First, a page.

A Chelsea house I researched recently was used as a 6d-a-night doss-house from 1890, combined with the house next door.  The 1891 census recorded 99 men lodging there and similar numbers ten years later.  One of the lodgers was the aptly-named Samuel Rook, whose occupation was listed as 'thief'.

Common lodging houses or doss-houses were notorious for their over-crowding.  The lodgers often dispensed with bed linen, if there was any, to escape vermin.  The daily fee bought a bed, or in many cases a share of a bed.  Some establishments operated a two-relay system where a bed was occupied by one person during the day and another at night.  In some cases a three-relay system shared a bed in eight-hour shifts.

The American author Jack London, disguised as a stranded sailor on a research trip to London in 1902 described the horrors he encountered at a doss-house: 'The entrance was by way of a flight of steps descending from the sidewalk to what was properly the cellar of the building.  Here were two large and gloomily lighted rooms, in which men cooked and ate.  I had intended to do some cooking myself, but the smell of the place stole away my appetite, or, rather wrested it from me; so I contented myself watching other men cook and eat.  One workman, home from work, sat down opposite me at the rough wooden table, and began his meal.  A handful of salt on the not over-clean table consituted his butter.  Into it he dipped his bread, mouthful by mouthful, and washed it down with tea from a big mug.  A piece of fish completed his bill of fare.  He ate silently, looking neither to right nor left nor across at me...I ventured to the range where the men were cooking.  But the smell I had noticed on entering was stronger here, and a rising nausea drove me into the street for fresh air.'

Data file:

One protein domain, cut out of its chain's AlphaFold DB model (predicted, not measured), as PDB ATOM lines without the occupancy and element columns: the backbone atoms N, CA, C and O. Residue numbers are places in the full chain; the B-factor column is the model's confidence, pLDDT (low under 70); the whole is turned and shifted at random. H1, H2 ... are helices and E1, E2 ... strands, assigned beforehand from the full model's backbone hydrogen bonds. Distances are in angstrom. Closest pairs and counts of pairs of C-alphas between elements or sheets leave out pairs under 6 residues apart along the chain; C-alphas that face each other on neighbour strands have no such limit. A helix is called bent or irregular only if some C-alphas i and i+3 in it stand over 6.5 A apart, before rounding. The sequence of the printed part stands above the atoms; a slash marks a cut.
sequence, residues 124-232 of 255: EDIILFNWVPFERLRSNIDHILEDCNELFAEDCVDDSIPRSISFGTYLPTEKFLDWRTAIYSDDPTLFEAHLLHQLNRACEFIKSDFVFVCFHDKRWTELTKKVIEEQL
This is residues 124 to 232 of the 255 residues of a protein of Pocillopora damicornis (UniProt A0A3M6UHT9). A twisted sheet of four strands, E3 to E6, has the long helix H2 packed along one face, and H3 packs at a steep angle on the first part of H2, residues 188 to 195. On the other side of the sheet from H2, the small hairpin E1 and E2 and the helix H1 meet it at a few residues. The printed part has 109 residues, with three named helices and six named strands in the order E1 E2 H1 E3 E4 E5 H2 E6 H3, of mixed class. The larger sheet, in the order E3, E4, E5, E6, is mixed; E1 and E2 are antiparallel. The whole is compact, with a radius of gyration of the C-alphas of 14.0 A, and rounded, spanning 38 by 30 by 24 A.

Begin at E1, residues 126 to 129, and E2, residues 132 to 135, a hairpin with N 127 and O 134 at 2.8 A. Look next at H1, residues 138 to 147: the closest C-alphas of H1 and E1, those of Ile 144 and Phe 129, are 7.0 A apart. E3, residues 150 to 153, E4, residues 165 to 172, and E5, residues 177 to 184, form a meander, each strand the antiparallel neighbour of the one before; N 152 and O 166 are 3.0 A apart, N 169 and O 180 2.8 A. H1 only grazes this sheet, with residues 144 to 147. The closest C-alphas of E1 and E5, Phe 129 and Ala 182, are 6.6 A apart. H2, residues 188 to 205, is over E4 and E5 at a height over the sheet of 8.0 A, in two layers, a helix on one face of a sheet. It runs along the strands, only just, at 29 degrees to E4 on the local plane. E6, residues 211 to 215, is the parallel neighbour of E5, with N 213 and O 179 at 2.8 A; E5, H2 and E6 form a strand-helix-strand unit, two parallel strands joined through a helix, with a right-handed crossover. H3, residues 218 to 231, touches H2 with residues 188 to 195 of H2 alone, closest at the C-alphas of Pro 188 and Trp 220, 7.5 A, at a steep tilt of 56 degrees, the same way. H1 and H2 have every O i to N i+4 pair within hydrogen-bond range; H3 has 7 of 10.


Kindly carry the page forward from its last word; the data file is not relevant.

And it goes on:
In 1894 the licensing and inspection of London doss-houses passed from the police to the London County Council, which in 1902 obtained additional powers.  The appointment of doss-house managers was subject to official approval, inspections could be made in the middle of the night, and improvements were made in sanitation, ventilation and the minimum space required for each bed.  Painting of interiors rather than white-liming was introduced to reduce vermin, and sheet-changing once a month was no longer permitted.